/Ministers forced to remove 25 from Jamaica deportation flight after court ruling

Ministers forced to remove 25 from Jamaica deportation flight after court ruling

Downing Street drew fresh battles lines with the courts today after ministers were forced to remove 25 people from a deportation flight bound for Jamaica.

The Appeal Court blocked the deportation of 25 offenders, including some convicted of rape, manslaughter and firearms offences, to Jamaica.

Just 17 people remained on the flight, which left this morning.

It follows widespread concern over the flight, which ministers had insisted was being handled properly.

The judge said those detainees should not be removed unless the Home Office is satisfied they “had access to a functioning, non-O2 Sim card on or before February 3”.

But Boris Johnson’s spokesman said today: “The offences these people are responsible for include one manslaughter, one firearms offence, seven violent offences, two which are in the category of rape or sexual offences and 14 drugs offences.

“We bitterly regret this decision which prevents the removal from our country of foreign criminals convicted of rape, manslaughter, sexual attacks, violence and drug crimes which spread misery across our communities.

“The legal process for removing these offenders, which has included repeated appeals and judicial reviews, has already cost the British public tens of thousands of pounds.

(Image: PA)

He added: “The taxpayer will now be left with an even bigger bill and the prospect of convicts who are considered to pose a threat to the UK being granted bail while this matter is resolved.

“We make no apology whatsoever for seeking to remove serious foreign national offenders and will be urgently appealing.”

The government has repeatedly refused to confirm how many intended for the flight were convicted of non-violent offences.

And they have refused to say how many had any realistic roots in the country they were being sent to.

Some on the flight had reportedly lived in the UK for decades – one since he was two years old.

Last night one person scheduled for the flight spoke of his terror that he would “die” in Jamaica because he did not know anyone there.

Rupert, aged 31, said “If I got to Jamaica, I’ll die – I can’t survive out there. I don’t have any family out there, I don’t know what to do, I don’t know what’s happening.”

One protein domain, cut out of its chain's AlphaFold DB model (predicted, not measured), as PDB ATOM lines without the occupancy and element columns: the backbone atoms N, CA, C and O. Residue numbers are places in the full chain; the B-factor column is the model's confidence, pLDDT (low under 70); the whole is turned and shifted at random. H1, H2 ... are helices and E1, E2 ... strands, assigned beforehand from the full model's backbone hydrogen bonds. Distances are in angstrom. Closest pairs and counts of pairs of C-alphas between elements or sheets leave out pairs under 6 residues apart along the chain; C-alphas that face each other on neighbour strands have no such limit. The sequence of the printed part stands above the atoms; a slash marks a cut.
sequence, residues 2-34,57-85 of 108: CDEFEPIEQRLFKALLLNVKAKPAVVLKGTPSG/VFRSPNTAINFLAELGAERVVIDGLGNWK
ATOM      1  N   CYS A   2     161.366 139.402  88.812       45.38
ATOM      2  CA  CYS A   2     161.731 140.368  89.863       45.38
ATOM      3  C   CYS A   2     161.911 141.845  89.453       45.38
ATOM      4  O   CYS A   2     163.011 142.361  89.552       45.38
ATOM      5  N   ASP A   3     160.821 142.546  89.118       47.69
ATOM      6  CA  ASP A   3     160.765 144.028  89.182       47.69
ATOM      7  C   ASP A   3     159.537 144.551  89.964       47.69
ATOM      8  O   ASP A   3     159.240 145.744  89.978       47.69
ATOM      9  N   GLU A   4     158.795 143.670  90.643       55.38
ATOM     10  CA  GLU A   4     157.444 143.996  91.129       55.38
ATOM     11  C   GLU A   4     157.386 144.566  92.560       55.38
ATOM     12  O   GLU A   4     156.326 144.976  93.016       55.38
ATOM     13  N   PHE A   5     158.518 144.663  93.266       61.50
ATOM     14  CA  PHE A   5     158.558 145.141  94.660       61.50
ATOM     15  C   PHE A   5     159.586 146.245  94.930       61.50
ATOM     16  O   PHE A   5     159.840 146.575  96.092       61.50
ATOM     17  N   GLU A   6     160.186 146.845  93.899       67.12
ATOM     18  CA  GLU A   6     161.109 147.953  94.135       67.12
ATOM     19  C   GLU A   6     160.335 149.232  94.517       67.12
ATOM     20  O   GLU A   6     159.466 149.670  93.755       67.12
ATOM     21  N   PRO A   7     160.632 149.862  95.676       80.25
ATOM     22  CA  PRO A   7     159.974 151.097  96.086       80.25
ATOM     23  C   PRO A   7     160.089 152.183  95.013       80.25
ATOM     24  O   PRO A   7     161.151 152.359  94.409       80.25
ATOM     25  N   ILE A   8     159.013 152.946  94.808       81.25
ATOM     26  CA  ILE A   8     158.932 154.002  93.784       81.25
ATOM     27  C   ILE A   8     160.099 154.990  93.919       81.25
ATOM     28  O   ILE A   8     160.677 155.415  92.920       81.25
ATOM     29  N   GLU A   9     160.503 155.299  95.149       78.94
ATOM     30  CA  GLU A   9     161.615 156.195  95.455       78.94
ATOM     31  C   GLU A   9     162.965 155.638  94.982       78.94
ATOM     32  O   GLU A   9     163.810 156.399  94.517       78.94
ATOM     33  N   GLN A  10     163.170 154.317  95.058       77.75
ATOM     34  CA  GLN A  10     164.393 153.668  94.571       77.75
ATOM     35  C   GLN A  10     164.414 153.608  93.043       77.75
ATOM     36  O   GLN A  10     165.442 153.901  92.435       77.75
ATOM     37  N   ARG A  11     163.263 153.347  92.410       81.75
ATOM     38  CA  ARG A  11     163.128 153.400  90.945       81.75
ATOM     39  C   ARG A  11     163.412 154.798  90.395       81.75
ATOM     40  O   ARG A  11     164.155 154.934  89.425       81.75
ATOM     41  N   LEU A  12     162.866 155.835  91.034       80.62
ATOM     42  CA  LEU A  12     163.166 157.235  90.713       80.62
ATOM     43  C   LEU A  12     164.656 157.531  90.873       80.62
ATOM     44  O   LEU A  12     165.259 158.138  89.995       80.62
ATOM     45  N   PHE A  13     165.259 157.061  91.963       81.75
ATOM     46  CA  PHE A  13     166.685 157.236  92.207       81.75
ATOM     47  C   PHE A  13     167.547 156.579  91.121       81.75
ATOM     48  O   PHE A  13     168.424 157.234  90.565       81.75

It’s unclear if Rupert was among those deported this morning.

Those who did not board the flight are currently being held in detention centres but the Government is braced for lawyers to apply for the release on bail.

A source said all detainees had “ample access to other methods of communication during the mobile network outages, which predominantly took place almost a month ago between January 13 and 16”.

Alternative Sim cards were provided if they were asked for, “access to landlines and the internet, and face-to-face legal surgeries”.

Those deported out were convicted of crimes including rape, possession of firearms, violent offences including ABH (actual bodily harm) and GBH (grievous bodily harm) and supplying Class A drugs.

“Between them they had amassed sentences of over 75 years,” said the spokesman.

The Prime Minister has previously clashed with the courts over Brexit and his suspension of Parliament in September, which was ruled unlawful.

Monday’s night ruling sets up a new war between the Government and the legal system, particularly around judicial review.

The PM’s spokesman said: “It is worth a reminder of what was in the Government’s manifesto – it said that we need to look at the broader aspects of our constitution, including the relationship between the Government, Parliament and the courts.”

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Quoting the election blueprint, he added: “It also said, ‘we will update the Human Rights Act and administrative law to ensure that there is a proper balance between the rights of individuals, our vital national security and effective Government’.”

It is thought 12 judicial reviews have been launched in recent days in a bid to stop the flight to Jamaica leaving Britain.

A No10 source said: “Both the scenes today over JR and the scenes in Parliament yesterday where Labour ran an urgent question on that and a UQ today – and more broadly the Westminster bubble’s view of trying to halt this flight with repeated JRs – makes the case perfectly to the public about why such a review is needed and why certain parts of Westminster still haven’t learned the lesson from the 2019 election.”

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